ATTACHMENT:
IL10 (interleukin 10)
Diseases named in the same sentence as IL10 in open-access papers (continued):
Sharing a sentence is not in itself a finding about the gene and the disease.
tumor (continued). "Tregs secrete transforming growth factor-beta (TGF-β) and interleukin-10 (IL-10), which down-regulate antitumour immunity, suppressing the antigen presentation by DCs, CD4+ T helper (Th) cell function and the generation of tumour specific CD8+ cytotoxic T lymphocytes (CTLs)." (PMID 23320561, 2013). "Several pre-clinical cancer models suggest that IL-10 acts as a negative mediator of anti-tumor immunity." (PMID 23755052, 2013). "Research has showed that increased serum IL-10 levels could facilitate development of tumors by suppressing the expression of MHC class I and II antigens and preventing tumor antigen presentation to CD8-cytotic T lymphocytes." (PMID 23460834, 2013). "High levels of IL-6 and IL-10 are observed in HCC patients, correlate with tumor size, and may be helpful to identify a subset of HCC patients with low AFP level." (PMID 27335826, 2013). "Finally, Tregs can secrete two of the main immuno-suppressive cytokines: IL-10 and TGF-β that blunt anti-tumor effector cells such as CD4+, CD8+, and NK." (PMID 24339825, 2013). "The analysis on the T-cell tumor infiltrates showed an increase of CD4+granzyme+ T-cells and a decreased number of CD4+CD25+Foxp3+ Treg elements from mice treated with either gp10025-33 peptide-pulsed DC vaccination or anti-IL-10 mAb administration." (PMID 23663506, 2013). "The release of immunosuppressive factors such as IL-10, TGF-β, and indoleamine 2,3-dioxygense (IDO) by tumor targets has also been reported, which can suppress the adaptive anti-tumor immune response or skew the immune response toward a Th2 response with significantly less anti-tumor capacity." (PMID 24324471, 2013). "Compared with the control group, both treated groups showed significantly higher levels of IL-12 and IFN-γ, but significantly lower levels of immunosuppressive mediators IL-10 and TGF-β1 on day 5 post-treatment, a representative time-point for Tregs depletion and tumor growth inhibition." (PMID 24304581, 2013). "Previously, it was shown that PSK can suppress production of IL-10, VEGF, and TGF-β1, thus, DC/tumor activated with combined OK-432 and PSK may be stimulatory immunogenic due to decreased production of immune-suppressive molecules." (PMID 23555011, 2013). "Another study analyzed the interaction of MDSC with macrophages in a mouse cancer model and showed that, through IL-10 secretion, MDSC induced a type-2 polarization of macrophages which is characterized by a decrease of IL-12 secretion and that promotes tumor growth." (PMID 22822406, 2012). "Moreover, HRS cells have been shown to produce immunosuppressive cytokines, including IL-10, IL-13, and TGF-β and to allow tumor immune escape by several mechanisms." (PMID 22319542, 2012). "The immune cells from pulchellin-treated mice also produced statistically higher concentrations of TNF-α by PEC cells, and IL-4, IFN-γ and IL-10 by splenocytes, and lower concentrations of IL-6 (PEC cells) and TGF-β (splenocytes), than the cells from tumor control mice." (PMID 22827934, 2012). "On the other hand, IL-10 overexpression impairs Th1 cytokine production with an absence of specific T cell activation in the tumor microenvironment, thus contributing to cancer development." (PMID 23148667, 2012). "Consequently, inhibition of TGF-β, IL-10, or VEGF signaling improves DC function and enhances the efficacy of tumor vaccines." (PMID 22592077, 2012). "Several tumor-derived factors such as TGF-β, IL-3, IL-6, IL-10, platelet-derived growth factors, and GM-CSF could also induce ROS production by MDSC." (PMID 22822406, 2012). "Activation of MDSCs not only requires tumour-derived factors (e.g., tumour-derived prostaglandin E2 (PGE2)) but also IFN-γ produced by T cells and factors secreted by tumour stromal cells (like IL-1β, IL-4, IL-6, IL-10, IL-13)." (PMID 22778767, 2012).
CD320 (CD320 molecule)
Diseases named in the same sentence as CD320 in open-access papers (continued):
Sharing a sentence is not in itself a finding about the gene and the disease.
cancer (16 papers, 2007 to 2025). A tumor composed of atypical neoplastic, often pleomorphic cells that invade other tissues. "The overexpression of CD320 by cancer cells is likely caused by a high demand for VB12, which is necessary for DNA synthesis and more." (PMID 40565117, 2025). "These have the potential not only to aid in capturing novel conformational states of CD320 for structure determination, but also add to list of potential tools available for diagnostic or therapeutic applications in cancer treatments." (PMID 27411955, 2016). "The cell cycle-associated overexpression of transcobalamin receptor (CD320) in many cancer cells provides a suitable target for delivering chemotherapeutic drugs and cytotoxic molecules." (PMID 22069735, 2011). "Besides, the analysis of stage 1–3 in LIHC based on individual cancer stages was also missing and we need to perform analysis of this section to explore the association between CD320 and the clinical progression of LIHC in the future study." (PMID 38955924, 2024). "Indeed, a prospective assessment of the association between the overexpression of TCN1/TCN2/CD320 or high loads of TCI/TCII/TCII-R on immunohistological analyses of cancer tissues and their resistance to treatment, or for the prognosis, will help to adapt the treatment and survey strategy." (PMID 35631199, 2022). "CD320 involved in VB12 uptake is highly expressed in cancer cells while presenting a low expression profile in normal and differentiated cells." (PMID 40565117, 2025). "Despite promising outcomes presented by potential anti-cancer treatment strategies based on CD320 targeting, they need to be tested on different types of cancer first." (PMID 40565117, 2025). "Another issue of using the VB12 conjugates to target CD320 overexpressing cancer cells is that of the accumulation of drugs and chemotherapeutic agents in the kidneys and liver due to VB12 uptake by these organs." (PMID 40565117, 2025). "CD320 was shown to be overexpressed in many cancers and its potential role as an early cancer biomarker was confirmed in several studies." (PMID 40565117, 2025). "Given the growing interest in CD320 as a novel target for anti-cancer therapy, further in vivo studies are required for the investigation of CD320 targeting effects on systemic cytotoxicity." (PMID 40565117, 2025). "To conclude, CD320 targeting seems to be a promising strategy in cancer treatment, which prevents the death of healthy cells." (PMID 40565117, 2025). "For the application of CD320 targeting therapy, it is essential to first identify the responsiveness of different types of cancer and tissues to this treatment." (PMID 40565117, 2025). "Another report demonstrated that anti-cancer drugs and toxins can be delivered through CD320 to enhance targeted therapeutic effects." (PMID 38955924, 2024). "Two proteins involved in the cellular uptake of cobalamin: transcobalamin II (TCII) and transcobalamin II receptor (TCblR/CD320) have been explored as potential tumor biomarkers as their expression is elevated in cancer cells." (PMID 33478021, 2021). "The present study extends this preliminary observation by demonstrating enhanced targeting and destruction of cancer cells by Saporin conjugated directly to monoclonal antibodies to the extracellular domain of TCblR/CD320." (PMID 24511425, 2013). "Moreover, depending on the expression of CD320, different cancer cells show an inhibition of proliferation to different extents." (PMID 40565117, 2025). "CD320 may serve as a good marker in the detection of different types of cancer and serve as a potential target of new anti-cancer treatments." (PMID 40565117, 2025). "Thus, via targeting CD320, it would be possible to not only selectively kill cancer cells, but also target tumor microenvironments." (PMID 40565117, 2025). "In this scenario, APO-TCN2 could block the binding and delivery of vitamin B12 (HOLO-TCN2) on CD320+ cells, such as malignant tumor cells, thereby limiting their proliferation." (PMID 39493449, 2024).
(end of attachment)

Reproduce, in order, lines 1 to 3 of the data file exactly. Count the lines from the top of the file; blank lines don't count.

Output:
IL10 (interleukin 10)
Diseases named in the same sentence as IL10 in open-access papers (continued):
Sharing a sentence is not in itself a finding about the gene and the disease.